I’m sure you’ve noticed that each designer has a slightly different writing style for their patterns. Most of these subtleties go unnoticed, but some are obvious to crocheters. One of the most obvious ones – stitch counts are included at the end of each row/round. Below are a few of the basic things to consider when writing your pattern.
Welcome to Part 9 of the “Designing Your Own Crochet Pattern” Series. This series will guide you through the basics of crochet pattern design. If you are just joining us and would like to start at the beginning, read Part 1 – the 6 Basic Steps of the Design Process. Even if you have no desire to be a designer, you can still benefit from this series.
Find Your Writing Style
Writing a pattern doesn’t have to be super hard but you should make sure you include all the info that a crocheter could possibly need. I would rather give a crocheter too much info than not enough. Every designer should use a template. It doesn’t have to be a fancy template, but it should be set up so that all you’ll have to do is plug in your info and add the pattern. A good template will help you do the following 3 things.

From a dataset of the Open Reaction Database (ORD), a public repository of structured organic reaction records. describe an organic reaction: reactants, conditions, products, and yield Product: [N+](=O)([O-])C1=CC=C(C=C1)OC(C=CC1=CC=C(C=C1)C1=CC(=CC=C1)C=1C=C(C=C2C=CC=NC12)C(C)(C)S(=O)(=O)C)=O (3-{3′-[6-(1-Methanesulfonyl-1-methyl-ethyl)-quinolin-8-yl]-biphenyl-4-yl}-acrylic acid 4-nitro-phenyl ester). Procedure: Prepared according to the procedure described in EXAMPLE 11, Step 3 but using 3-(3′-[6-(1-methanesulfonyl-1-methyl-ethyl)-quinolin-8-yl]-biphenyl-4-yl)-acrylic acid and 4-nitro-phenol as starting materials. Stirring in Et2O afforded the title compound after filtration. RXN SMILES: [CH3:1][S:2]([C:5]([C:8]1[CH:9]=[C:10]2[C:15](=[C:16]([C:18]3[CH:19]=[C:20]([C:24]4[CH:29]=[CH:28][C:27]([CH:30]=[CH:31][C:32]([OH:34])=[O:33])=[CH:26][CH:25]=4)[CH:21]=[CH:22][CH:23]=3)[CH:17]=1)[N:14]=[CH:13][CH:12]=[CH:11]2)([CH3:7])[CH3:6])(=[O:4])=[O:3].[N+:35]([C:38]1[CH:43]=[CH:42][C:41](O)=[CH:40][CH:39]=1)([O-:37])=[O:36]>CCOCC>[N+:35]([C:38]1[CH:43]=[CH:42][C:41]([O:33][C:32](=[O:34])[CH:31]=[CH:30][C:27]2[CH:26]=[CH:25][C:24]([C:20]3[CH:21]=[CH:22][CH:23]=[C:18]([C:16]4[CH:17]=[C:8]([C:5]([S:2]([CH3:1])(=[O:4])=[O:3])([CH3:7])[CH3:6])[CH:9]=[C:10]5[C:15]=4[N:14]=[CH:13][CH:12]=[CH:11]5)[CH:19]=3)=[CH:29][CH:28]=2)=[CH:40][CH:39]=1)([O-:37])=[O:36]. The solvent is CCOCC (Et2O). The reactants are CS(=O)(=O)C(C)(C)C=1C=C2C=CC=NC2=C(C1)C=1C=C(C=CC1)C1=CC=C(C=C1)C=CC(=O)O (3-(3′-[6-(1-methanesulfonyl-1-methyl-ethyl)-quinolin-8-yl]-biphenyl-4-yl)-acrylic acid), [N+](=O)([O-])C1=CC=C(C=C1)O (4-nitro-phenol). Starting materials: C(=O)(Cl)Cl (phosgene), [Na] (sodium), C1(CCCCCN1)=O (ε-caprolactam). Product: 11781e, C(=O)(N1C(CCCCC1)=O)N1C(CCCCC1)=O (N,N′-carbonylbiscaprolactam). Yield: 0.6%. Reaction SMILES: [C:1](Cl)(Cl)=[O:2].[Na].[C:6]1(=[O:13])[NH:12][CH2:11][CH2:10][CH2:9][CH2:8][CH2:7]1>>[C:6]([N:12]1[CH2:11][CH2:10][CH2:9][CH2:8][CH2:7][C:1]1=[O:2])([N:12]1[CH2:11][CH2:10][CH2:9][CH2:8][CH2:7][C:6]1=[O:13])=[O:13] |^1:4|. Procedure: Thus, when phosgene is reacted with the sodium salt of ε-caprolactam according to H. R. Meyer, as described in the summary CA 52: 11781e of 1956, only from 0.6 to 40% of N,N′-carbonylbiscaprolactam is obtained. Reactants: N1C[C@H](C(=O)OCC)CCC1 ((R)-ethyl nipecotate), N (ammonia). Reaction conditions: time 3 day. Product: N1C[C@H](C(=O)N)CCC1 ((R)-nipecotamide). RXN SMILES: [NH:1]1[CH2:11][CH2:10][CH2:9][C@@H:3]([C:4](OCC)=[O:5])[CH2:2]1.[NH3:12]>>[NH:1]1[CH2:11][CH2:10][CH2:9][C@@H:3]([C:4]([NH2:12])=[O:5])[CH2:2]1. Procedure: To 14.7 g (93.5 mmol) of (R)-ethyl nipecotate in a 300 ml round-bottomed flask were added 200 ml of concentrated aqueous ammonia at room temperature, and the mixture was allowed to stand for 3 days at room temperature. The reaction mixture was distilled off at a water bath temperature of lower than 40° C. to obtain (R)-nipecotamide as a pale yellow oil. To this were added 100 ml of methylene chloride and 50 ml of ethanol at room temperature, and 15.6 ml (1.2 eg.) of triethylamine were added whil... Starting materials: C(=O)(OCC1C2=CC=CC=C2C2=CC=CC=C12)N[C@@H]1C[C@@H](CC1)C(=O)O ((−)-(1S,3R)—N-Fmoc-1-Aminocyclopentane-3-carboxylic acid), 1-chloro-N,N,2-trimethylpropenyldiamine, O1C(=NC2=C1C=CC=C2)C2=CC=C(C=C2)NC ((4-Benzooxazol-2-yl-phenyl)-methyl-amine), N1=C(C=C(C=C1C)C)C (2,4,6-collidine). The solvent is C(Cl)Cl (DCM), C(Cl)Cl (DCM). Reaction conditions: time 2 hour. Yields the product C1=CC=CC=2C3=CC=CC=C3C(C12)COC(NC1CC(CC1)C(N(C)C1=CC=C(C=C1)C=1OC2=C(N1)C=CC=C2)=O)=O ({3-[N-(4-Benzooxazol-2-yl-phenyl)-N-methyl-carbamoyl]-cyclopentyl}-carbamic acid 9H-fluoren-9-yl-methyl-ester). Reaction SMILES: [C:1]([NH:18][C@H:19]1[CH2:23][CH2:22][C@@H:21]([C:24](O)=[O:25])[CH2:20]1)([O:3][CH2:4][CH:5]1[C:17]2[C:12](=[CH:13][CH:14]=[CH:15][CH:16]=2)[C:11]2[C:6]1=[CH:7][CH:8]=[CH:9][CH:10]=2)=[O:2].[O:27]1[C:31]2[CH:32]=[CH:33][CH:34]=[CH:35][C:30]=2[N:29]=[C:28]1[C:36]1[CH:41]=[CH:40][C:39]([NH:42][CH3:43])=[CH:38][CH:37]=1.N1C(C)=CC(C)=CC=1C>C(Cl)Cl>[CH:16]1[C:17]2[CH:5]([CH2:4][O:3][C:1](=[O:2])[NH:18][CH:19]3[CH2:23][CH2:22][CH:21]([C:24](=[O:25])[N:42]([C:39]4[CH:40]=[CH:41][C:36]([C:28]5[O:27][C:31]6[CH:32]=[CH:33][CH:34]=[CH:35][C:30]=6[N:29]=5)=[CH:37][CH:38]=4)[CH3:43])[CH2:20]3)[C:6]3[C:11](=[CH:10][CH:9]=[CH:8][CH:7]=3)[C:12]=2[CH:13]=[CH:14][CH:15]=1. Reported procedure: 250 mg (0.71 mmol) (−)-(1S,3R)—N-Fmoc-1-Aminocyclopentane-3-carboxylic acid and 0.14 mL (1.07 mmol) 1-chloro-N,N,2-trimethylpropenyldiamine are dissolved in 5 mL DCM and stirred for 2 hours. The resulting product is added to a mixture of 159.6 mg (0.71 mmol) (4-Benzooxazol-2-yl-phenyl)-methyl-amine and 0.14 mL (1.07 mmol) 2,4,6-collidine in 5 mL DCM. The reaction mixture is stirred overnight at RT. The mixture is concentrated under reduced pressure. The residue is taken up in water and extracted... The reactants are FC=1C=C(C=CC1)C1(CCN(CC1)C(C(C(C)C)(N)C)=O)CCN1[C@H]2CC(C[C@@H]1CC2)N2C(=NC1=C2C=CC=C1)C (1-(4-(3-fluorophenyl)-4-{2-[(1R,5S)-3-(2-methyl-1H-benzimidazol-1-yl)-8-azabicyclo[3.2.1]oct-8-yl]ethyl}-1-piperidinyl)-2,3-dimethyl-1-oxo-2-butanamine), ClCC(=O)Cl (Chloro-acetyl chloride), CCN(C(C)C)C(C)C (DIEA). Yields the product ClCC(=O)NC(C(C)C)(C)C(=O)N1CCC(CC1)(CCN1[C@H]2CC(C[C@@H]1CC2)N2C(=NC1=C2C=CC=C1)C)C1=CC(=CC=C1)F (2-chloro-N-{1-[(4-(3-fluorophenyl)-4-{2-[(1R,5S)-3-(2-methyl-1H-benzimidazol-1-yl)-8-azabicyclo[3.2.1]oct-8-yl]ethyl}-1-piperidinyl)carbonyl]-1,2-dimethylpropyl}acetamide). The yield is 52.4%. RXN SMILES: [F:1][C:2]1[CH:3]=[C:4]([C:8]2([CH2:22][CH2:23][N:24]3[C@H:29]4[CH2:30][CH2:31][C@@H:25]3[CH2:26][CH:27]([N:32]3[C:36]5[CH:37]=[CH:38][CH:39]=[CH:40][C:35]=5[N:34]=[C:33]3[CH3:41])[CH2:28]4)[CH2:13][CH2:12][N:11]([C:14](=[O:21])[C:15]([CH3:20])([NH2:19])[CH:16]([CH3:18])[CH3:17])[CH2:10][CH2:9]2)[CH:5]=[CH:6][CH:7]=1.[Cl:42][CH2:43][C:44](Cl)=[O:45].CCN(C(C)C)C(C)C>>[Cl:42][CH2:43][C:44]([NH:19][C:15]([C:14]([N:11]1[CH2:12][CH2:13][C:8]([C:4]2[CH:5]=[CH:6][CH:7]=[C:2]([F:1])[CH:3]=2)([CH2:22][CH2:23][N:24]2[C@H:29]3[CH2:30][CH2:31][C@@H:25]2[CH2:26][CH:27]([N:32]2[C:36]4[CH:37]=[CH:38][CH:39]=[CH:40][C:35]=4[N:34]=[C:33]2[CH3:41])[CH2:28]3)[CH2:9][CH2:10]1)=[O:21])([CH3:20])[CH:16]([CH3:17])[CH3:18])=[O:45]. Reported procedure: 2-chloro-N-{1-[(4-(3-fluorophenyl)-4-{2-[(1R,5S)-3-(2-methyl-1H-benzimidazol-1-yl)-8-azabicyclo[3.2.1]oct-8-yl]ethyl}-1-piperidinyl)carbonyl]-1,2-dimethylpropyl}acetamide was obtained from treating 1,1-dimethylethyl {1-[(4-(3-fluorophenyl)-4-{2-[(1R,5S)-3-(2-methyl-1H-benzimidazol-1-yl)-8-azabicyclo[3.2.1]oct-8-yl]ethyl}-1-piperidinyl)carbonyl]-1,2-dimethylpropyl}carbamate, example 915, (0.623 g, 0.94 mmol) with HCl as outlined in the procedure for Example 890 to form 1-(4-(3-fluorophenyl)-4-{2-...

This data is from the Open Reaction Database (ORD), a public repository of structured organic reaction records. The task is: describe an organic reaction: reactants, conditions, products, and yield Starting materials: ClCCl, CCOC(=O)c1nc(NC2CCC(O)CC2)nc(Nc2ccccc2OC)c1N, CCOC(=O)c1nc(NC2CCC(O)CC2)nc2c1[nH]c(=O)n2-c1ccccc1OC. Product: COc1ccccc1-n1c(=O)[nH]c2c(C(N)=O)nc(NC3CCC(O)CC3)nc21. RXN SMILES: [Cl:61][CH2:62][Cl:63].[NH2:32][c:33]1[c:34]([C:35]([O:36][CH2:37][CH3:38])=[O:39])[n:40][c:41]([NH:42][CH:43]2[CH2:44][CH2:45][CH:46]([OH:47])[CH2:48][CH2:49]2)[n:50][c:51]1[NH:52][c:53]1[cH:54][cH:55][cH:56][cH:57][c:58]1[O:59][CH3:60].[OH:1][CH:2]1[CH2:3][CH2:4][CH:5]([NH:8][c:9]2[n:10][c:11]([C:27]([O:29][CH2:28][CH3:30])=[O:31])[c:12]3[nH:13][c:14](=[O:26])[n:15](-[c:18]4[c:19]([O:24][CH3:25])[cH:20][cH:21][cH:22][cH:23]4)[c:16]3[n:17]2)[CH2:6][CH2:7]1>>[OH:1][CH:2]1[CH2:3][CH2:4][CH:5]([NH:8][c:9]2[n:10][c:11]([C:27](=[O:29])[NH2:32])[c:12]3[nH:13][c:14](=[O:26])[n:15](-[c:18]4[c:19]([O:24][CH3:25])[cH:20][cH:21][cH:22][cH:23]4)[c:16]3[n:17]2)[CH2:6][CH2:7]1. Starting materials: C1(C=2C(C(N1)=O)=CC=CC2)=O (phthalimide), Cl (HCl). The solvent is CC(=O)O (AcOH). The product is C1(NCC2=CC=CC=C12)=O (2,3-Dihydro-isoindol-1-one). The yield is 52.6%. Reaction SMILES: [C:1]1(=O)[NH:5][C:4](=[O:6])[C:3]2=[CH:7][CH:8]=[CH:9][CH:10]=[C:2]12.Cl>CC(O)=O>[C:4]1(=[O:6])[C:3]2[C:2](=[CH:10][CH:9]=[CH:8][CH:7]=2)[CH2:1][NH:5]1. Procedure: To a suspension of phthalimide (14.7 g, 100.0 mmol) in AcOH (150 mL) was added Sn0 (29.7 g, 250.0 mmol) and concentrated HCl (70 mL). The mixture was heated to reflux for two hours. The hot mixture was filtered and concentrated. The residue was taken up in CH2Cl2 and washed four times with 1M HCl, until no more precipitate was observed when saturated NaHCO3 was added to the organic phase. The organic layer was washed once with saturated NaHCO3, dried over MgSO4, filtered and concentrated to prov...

- Be thorough – Make sure your layout has everything you could possibly need to add. After all, you don’t want to forget things like gauge, special stitches, hook size, etc.
- Be consistent – When you always use the same layout it looks more professional, crocheters will know what to expect, and you will have a greater chance of return customers.
- Be professional – When you use a standard template it gives your patterns the same layout and customers will know what to expect. Plus, it just looks better.
A Writing Style that Works for You
There are many ways you can go about setting up a template. I use a basic template for my patterns and then add or remove any sections that don’t pertain to that specific pattern. Take some time to find a style that fits your brand. One that works best for you will make all the difference in your writing style not to mention your customers will be happy.
For more on this series, read:
Part 1 – 6 Basic Steps of the Design Process
Part 2 – Finding the Perfect Design Ideas
Part 3 – Finding Your Designing Niche
Part 4 – Creating Your Brand
Part 5 – Steps to Publishing Your Crochet Pattern
Part 6 – Basic Copyright for Crocheters
Part 7 – Should You Charge for Patterns? The Free vs. Paid Dilemma
Part 8 – The 3 P’s of a Professional Crochet Designer